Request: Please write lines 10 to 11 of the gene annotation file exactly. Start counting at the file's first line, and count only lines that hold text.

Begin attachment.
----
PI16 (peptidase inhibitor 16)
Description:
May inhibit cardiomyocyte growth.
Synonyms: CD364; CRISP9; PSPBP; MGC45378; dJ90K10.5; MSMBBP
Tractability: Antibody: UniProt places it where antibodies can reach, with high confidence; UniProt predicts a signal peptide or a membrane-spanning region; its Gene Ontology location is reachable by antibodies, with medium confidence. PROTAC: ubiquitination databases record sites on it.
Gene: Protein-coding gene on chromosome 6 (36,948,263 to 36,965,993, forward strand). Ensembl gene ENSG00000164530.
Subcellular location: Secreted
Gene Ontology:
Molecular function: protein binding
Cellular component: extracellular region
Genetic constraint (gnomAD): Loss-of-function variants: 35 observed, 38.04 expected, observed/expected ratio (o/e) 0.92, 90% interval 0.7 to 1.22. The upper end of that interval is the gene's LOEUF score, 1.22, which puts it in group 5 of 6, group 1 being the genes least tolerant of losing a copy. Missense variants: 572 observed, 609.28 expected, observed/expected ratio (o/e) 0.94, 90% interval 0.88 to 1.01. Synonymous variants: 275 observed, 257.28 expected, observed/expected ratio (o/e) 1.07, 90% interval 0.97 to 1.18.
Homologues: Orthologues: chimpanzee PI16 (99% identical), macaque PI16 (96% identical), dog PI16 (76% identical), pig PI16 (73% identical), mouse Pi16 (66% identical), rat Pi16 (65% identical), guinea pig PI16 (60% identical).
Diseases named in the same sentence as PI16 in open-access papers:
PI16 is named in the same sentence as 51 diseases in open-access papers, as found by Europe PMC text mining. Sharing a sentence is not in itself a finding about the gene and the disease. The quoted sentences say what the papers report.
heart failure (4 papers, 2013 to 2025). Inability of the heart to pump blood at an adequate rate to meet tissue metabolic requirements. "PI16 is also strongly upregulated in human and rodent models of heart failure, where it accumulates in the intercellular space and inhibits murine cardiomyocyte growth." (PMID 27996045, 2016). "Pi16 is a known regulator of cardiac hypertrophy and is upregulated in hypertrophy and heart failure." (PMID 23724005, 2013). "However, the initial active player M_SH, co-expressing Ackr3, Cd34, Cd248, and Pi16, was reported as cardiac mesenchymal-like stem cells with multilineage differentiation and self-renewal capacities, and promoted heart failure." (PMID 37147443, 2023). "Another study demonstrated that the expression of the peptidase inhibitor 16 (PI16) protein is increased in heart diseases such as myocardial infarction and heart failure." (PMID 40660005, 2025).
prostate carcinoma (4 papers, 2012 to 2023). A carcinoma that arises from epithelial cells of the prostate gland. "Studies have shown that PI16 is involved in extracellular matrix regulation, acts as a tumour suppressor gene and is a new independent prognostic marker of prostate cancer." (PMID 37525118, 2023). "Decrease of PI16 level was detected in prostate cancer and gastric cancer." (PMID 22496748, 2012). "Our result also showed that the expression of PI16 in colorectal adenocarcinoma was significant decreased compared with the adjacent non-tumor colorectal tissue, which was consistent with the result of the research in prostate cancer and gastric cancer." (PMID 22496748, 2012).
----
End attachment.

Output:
Cellular component: extracellular region
Genetic constraint (gnomAD): Loss-of-function variants: 35 observed, 38.04 expected, observed/expected ratio (o/e) 0.92, 90% interval 0.7 to 1.22. The upper end of that interval is the gene's LOEUF score, 1.22, which puts it in group 5 of 6, group 1 being the genes least tolerant of losing a copy. Missense variants: 572 observed, 609.28 expected, observed/expected ratio (o/e) 0.94, 90% interval 0.88 to 1.01. Synonymous variants: 275 observed, 257.28 expected, observed/expected ratio (o/e) 1.07, 90% interval 0.97 to 1.18.